Does the crypto currency threaten the fiat currency of other countries?

Cryptocurrencies - a problem for monetary policy?

An asset that fulfills the function of a medium of exchange is called money. The manifestations of money have changed over the course of time, from commodity money to coins and paper money to bank money with no material value. The latest development are cryptocurrencies such as the system designed by Satoshi Nakamoto and labeled "Bitcoin ".1 Two properties in particular are characteristic of cryptocurrencies: Because they use blockchain technology, there is no need to involve a trustworthy third party in financial transactions of all kinds become. In the case of financial transactions, these are usually the commercial banks; in the case of cross-border money transfers, the central banks.2 In addition, the state monopoly of banknotes is eroding. So far, cryptocurrencies have only been issued by private individuals; there are no dependencies on state institutions. This means that the real income from the money issue (seigniorage) also falls exclusively to the private sector.

The central banks are aware of the challenges, so they have put cryptocurrencies on their research agenda.3 The problem areas are diverse: Can the stability of the payment and clearing systems continue to be guaranteed? Which factors determine the demand for cryptocurrencies and to what extent does this substitute the demand for conventional central bank money? What repercussions on the mode of operation and the design of monetary policy can be expected? Can central banks counteract the erosion of the banknote monopoly by issuing their own cryptocurrencies?

Are cryptocurrencies money?

Economists define money as anything that is generally accepted to pay for goods and services and to settle debts. This definition is usually concretized with the help of the three money functions (medium of exchange, unit of account, store of value). In particular, the criterion of general acceptance has not (yet) been met for cryptocurrencies, so that they are denied monetary status by the central banks, but also in the relevant specialist literature.4 However, everyone involved is aware that this verdict is a snapshot. Last but not least, the extremely dynamic technological development can very quickly make a reassessment necessary.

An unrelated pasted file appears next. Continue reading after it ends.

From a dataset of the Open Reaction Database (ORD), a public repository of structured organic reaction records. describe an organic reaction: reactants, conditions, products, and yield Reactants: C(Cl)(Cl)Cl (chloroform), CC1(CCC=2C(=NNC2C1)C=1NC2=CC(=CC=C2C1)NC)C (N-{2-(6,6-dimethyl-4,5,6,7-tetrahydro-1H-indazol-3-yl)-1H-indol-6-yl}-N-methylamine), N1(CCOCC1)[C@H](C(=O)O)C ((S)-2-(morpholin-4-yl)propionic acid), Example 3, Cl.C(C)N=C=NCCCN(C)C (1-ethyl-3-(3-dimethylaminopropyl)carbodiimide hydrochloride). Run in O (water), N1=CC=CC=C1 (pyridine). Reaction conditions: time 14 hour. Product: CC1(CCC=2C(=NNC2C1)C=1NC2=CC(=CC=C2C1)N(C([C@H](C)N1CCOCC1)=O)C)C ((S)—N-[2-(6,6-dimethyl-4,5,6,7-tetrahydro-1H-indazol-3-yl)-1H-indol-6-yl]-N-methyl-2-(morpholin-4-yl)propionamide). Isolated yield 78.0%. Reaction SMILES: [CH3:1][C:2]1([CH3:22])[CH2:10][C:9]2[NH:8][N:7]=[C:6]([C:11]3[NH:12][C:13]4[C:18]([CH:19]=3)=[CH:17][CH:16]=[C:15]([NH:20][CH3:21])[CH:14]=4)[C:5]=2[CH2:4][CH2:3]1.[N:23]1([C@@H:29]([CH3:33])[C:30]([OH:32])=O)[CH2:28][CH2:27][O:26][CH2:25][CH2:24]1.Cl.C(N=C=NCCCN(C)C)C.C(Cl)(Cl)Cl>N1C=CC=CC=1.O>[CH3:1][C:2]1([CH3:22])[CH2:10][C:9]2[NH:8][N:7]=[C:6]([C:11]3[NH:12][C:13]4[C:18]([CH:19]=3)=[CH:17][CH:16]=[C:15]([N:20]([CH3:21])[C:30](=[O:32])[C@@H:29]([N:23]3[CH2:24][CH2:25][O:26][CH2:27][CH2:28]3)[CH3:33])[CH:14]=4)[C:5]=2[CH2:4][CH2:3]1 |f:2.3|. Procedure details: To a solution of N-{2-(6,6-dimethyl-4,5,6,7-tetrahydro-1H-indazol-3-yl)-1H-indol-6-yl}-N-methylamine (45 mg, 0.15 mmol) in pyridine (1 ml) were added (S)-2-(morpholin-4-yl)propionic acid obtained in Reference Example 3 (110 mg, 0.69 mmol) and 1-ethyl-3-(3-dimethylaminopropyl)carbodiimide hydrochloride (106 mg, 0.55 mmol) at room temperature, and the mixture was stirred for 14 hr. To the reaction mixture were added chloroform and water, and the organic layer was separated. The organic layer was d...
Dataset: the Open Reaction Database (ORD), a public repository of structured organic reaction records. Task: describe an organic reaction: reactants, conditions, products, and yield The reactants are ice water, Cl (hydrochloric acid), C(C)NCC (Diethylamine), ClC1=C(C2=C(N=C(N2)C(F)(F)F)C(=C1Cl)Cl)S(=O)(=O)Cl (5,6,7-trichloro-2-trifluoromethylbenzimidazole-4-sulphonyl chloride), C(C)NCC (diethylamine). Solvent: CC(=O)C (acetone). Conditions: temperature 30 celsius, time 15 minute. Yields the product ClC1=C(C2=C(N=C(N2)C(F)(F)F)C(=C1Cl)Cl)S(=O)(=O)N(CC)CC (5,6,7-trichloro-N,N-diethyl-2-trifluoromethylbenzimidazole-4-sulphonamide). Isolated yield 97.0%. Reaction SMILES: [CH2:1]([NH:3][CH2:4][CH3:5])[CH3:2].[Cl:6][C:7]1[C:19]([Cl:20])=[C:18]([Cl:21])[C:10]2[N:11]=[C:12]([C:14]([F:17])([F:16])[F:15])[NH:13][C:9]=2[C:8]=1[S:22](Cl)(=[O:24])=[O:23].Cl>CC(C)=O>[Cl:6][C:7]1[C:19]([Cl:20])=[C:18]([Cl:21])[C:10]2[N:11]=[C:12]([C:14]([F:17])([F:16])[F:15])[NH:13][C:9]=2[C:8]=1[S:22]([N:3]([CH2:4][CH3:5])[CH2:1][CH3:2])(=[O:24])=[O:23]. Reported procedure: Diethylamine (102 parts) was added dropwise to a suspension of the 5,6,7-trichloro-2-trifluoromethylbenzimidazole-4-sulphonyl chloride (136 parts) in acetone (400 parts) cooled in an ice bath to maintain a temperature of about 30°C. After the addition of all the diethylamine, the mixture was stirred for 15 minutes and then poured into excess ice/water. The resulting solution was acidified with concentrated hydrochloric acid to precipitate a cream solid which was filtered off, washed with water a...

Similar to paper money or bank money, cryptocurrencies have no intrinsic value. A user will only accept it as a medium of exchange if he can trust that at a future point in time a sufficiently large number of other actors will be ready to exchange them for goods and services again. This dependency on trust is inherent in all currencies, in particular it applies to the same extent for a legal tender. By establishing a legal tender, the state can try to generate such trust, but the legal tender is neither necessary nor sufficient for the function of a medium of exchange. Both legal tender and cryptocurrencies are so-called external money, i.e. assets measured in euros or bitcoins are not matched by the same amount of liability on the part of another actor. In the case of the euro or the US dollar, a banknote is legally a claim against the central bank, and therefore a liability for the central bank. But since the liability does not include an obligation to exchange the banknote for goods or services, it is only on paper in the truest sense of the word. In order to serve as a medium of exchange, legal tender as well as crypto currencies must equally gain the said trust, for example by creating value stability.

The number and volume of transactions processed in cryptocurrencies have so far been comparatively low. Currently (as of March 2017) around 300,000 transactions per day are made worldwide with the help of the Bitcoin network, the technical capacity of around seven transactions per second is half exhausted. In comparison, around 25 million transfers are carried out every working day in Germany alone, and established online payment methods such as Visa or Mastercard perform up to 2,000 transactions per second.5 With crypto currencies, the technological restrictions are still severe, but they are of the first generation New technology should not be expected to exceed the basic functionality of the system, and that is undoubtedly a given.

Cryptocurrencies are a network good - this is far more important for establishing itself as a medium of exchange than the current technological restrictions. Why should customers switch to cryptocurrencies when they are only accepted in a few stores? And why should business owners accept them when few customers want to pay with them? Because the consumption of network goods goes hand in hand with positive external effects, the market provides an “insufficient” amount. Even if everyone involved knows and accepts the fundamental superiority of the new payment technology, network effects plus switching costs can prevent the transition to the new technology. The decentralized organization of the system makes it difficult to reach the critical mass of users, but overcoming this threshold is likely to be the acid test that ultimately determines the success of cryptocurrencies. Hyperinflation of legal currencies or the designation of a cryptocurrency as legal tender would make it easier to leave the inferior equilibrium, but such scenarios are not to be expected